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The U.S. Maintains a Mediocre Record of Promoting Democracy in Africa

The U.S. Maintains a Mediocre Record of Promoting Democracy in Africa

Kagame and Museveni are just two prominent African leaders that have seen an abundance of support from the United States, despite their undemocratic practices.

Last week the Foreign Policy Association released its annual National Opinion Ballot Report regarding several topics within the realm of U.S. foreign policy. One subject that received much attention surrounded the United States’ role and responsibility when it came to promoting democracy globally. When the participants were asked if “The United States should actively promote democracy around the globe”, a substantial 72% either strongly agreed or agreed with this notion. But has the U.S. been an avid promoter of democratic governance worldwide?

After the fallout from World War II and the quick division between the allied powers, separated by political ideologies and practices, the idea of promoting democracy to save the world from communism became prominent. This was cited as a reason to go to war in Vietnam.

In 1984, Ronald Reagan stated that “Democracy is worth dying for because it’s the most deeply honorable form of government ever devised by man”. This statement, made on the 4oth anniversary of D-Day on the northern coast of France, would serve as a precursor to what would become the final years of the Soviet Union.

In 2003, this rationalization was used again to help push the invasion of Iraq and free the people from the tyranny of Saddam Hussein. However, as history has shown, the United States has a less than definitive record when dealing with or promoting democratic governments in the free world. Nowhere is this more evident than in Africa.

During the Cold War period and the global confrontation between democracy and communism — or more accurately between the U.S. and the Soviet Union — the idea of pushing freedom became more of a sound byte for the benefit of the American people than an actual consistent policy. It remained a much more important strategy to help a leader rise to power and maintain them as an ally against the USSR, regardless if their agenda was to promote democratic governance or a blanket dictatorship, as long as they did not align themselves with the Iron Curtain.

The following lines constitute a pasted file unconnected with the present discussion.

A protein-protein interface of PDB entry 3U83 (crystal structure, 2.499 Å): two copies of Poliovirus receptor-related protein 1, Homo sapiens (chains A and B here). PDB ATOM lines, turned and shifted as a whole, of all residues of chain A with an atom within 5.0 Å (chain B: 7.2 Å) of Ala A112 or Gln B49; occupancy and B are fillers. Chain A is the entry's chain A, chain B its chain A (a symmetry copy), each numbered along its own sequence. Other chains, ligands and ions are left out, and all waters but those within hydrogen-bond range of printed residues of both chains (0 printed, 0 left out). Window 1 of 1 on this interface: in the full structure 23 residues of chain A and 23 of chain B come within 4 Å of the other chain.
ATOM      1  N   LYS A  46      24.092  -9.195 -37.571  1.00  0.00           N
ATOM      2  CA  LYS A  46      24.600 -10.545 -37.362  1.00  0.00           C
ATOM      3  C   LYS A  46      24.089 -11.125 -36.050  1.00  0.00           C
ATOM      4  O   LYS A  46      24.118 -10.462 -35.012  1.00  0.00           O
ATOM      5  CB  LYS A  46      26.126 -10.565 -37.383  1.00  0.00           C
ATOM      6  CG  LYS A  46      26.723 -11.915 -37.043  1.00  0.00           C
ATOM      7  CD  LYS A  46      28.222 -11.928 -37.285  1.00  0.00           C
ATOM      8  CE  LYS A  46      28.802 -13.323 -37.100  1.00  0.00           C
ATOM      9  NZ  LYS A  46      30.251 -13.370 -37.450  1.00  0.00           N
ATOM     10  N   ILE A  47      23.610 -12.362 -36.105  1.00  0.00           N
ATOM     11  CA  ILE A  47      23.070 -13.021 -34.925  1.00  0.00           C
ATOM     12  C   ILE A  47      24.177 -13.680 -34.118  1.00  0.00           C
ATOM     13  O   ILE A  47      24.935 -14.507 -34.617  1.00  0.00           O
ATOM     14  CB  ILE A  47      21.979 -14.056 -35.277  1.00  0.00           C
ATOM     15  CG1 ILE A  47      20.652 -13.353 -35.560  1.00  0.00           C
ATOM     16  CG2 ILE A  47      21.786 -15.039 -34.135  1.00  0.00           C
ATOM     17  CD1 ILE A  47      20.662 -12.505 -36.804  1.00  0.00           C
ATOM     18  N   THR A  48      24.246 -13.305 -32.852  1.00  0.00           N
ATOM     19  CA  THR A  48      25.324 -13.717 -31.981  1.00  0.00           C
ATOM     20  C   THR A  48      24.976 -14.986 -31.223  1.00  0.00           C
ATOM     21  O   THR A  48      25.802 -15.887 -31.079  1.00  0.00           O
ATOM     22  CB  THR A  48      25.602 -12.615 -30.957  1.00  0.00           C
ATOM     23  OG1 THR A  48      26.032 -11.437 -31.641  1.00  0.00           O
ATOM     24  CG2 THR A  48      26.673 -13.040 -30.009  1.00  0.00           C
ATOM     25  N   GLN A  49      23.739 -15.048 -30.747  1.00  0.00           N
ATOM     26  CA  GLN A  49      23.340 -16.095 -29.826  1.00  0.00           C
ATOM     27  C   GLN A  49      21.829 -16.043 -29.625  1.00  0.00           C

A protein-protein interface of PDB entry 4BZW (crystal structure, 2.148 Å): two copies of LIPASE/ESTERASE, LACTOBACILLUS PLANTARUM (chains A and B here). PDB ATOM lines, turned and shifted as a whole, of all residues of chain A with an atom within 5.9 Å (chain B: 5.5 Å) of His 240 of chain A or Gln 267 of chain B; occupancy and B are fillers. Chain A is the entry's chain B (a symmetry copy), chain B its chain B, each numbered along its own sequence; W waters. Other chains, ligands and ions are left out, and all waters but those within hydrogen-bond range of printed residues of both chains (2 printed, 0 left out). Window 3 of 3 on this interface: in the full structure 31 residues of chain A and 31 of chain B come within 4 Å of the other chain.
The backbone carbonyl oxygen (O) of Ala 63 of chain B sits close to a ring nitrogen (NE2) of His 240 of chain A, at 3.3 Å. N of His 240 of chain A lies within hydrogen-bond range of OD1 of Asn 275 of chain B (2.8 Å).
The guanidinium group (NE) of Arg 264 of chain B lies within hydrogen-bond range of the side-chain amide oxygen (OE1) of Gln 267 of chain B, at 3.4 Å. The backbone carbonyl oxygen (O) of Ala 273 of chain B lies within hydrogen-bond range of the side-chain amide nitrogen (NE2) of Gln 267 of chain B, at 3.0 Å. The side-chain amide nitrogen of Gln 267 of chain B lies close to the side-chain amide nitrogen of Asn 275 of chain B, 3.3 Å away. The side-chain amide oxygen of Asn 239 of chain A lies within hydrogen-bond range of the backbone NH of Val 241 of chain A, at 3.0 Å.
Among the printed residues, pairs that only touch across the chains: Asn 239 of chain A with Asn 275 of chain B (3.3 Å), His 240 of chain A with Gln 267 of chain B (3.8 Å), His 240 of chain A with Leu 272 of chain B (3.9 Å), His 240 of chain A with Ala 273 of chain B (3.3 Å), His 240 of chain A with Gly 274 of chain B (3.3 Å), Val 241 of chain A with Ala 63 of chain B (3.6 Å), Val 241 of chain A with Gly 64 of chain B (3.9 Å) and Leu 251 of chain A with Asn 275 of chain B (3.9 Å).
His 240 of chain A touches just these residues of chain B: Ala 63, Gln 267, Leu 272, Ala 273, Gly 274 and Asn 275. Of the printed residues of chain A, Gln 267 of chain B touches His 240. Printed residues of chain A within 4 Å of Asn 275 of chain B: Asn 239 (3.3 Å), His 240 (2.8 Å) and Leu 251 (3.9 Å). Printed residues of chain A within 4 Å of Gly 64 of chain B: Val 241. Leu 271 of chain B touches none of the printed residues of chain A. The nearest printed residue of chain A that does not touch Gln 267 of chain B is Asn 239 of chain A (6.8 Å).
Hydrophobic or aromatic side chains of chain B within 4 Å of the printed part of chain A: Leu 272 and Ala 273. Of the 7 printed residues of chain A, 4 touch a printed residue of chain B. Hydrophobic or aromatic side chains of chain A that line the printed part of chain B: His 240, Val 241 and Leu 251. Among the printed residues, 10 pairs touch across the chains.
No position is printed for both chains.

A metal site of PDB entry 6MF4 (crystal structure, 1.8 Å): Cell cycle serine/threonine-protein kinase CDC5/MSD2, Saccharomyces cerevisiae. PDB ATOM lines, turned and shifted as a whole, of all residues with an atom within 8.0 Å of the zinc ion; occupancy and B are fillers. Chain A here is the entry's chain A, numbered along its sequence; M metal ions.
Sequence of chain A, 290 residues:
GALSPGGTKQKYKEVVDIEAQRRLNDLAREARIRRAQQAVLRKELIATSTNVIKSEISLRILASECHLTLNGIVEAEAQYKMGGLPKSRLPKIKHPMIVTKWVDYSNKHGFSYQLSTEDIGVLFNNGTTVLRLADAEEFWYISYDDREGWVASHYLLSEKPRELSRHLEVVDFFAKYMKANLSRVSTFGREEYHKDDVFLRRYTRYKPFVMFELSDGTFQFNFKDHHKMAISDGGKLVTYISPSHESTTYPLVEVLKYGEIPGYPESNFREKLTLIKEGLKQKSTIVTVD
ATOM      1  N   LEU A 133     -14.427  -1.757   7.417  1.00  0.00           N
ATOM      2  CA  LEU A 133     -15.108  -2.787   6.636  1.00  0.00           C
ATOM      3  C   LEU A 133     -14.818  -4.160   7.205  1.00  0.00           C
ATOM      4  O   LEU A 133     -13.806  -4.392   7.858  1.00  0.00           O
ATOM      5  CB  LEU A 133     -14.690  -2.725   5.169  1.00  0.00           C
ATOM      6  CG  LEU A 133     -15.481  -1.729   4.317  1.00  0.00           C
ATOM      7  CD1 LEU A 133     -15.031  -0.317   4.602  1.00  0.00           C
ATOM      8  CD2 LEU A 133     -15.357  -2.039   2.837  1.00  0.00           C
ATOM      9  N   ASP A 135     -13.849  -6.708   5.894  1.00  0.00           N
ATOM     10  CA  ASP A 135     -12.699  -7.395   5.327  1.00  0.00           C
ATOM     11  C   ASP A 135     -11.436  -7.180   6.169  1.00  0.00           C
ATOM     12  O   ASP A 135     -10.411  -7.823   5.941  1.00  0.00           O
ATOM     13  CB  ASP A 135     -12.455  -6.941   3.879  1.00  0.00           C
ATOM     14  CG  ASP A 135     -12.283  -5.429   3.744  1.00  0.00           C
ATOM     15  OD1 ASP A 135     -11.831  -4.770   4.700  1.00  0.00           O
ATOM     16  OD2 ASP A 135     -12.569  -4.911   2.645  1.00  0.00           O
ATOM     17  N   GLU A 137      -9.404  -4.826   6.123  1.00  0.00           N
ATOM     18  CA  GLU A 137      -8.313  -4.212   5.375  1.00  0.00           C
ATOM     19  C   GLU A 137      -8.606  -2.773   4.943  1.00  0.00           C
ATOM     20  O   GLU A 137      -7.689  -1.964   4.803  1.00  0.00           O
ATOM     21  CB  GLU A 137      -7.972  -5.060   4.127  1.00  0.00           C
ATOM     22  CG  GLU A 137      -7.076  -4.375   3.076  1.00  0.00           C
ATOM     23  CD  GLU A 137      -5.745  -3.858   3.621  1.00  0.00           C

In North Africa, the U.S. assisted the U.K. in helping put Muammar Gaddafi in power in Libya in the late 1960’s. Also, it is not secret that the U.S. was a strong supporter of the Mubarak regime in Egypt for 30 years as well, despite his abysmal human rights record. In addition, in the Congo,  the United States — by way of the CIA — went a step further, teaming with the Belgians and local Congolese conspirators to assassinate Prime Minister Patrice Lumumba — the hero of Congolese independence from brutal colonial rule — for attempting to gain Soviet assistance in 1961. Then, they proceeded to back the reign of Joseph Mobutu Sese Seko for 30 years, as he renamed the country Zaire and arrested or murdered anyone who opposed him. During his time in power, Mobutu redefined the term “kleptocracy”, embezzling approximately $5 billion from the country’s coffers.

These tendencies for shaky African democracy promotion have not subsided, even in the 21st century. Two of the U.S.’s strongest allies on the continent over the past two decades, Uganda and Rwanda, possess very poor democratic records.